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Center stage, singing his heart out - that's how fans love Al Jolson. And that's what they get in Mammy. It's an ideal showcase for the master showman, giving full rein to Jolson's unique talents in a melodramatic story of a lovelorn minstrel man innocently involved in murderous intrigue. But, as always with Jolson, the star is the story. Here he gets top support from Irving Berlin's jazzy-melodious score, including the jaunty Let Me Sing and I'm Happy. The film's most memorable sequences feature Jolson in full-scale recreations of a genuine minstrel show, complete with interlocutor-end man gags, dancers, tambourine chorus, tunes aplenty and a daffy mock-opera version of Yes, We Have No Bananas.
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Signed, Ray 3D Zone
By 1930, "talkies" were now..."movies". Disk synchronization was over and sound was balanced. But beside these positives, we have the miraculous event of a great singer and crowd pleaser performing live. It appears that by the late '30s, actors would sing to a track of themselves.. or whoever was dubbing for them.
This was Jolson's first film since THE JAZZ SINGER to feature an interesting storyline, thogh once again Al plays the gifted artist who has forsaken the home life for the road life; the man who finds such joy in his work that he has yet to laern adult social skills, constantly involving himself in complicated situations, such as a rocky relationship between his pal and the girl with whom he has a crush -his pal's girl, who has her own problems, as daughter of the Troupe Manager.
The story is fascinating as history of an old show business tradition, the Minstrel Show, which died out not long after this movie was shot - the ethnic stereotyping might an issue with viewers unfamiliar with a period in American History when African - American society was treated as separate from the mainstream; when the represented ethnicity could not attend a show depicting their "Southern" roots.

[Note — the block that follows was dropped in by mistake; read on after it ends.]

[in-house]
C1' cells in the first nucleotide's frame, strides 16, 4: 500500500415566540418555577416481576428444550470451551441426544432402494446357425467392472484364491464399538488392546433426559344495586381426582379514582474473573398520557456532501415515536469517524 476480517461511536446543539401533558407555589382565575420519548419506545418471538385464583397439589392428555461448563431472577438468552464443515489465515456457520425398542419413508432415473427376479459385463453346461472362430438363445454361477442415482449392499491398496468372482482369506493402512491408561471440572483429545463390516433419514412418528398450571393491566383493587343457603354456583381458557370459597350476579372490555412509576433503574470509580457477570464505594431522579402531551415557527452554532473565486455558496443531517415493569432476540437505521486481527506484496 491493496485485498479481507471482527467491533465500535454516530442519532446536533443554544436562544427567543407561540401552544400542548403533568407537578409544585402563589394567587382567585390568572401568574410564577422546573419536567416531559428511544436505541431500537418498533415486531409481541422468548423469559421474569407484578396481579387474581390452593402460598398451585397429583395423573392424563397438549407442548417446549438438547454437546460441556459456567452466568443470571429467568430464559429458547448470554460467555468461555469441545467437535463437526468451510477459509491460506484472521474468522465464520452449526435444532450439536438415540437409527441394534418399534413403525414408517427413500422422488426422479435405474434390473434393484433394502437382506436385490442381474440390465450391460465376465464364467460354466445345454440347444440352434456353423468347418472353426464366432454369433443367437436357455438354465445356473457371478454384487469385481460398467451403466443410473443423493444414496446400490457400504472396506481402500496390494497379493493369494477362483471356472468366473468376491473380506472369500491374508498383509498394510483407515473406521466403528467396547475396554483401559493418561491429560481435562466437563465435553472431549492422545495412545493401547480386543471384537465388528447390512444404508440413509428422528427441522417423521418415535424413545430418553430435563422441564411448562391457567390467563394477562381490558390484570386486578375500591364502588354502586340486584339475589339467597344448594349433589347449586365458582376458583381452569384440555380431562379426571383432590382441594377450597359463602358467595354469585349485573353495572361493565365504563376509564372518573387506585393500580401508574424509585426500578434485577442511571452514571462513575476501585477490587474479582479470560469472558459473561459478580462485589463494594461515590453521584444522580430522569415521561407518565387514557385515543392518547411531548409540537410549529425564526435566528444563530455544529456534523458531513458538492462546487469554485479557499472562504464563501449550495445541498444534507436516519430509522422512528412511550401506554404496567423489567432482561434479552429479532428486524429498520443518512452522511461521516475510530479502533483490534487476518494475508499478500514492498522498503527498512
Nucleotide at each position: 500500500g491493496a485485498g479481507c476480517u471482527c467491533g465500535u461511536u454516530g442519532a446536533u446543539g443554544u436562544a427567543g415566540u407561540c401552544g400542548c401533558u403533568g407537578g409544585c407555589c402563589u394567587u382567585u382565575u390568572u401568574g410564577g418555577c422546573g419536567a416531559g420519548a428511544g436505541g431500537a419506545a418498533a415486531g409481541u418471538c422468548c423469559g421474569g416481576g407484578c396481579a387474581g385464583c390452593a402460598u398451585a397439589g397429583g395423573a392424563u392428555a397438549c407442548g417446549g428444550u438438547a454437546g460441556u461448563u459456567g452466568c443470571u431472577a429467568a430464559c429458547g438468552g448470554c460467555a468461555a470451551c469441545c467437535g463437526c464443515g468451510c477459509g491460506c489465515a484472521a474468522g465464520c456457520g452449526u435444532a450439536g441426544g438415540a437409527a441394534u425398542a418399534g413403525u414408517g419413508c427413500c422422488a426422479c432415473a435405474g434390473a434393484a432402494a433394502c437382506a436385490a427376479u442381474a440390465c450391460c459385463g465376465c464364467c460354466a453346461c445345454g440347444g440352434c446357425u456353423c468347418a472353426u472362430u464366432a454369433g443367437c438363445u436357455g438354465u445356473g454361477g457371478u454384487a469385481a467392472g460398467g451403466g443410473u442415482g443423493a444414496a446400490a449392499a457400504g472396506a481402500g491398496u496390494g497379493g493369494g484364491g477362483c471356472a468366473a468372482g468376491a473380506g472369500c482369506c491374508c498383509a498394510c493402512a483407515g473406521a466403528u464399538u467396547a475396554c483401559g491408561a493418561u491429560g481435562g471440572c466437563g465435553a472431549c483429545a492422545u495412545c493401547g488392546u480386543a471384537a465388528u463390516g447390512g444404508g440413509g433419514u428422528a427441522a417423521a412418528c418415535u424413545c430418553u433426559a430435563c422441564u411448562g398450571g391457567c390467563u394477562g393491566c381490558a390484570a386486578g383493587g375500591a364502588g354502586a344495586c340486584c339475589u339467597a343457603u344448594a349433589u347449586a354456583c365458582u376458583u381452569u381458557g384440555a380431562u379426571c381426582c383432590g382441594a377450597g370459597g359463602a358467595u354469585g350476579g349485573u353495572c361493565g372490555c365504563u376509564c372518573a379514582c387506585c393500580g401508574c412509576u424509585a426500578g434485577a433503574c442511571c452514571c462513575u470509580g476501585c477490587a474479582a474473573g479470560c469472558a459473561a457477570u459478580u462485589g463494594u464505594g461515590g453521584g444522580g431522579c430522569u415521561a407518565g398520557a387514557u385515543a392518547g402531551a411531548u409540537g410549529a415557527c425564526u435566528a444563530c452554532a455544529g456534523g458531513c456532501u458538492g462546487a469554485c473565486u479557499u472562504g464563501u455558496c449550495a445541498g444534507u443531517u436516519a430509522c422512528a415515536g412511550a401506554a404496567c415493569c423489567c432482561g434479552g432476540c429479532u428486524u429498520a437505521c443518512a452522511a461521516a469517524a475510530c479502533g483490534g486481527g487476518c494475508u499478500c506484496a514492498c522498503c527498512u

So the movie, seen purely as drama, and not as a musical experience with classics like "Let Me Sing And I'm Happy", will remain a curiosity even for film students.
All the songs are wonderful - naturally the Jolson sequences stand out: two lesser-known sentimental ballad, "(Across The Breakfast Table) Looking At You" and "To My Mammy" (with some lyrics forecasting "How Deep Is The Ocean"); plus two uptempo novelties, "Where Did Robinson Crusoe Go With Friday On Saturday Night" and "Why Do They All Take the Night Boat To Albany?", the later in two-tone Technicolor.
I disagree about Jolson's "bad acting"..yes, he's pretty bad in some scenes, but more often he's good to excellent. It's a shame that documnetors use a particular scene from this movie in which Al intentionally overacts (in character) as tries to set up a scenario with Lois Moran (who, incidentally delivers an Oscar-worthy performance) to make pal Westy jealous. A while later later, Jolson does just fine, as he drunkenly scolds the "Interlocutor" who showed no jealousy whatsoever.
This 1930 effort shows Hollywood as its' best...and also reveals what was very wrong with it. And wrong with society as a whole.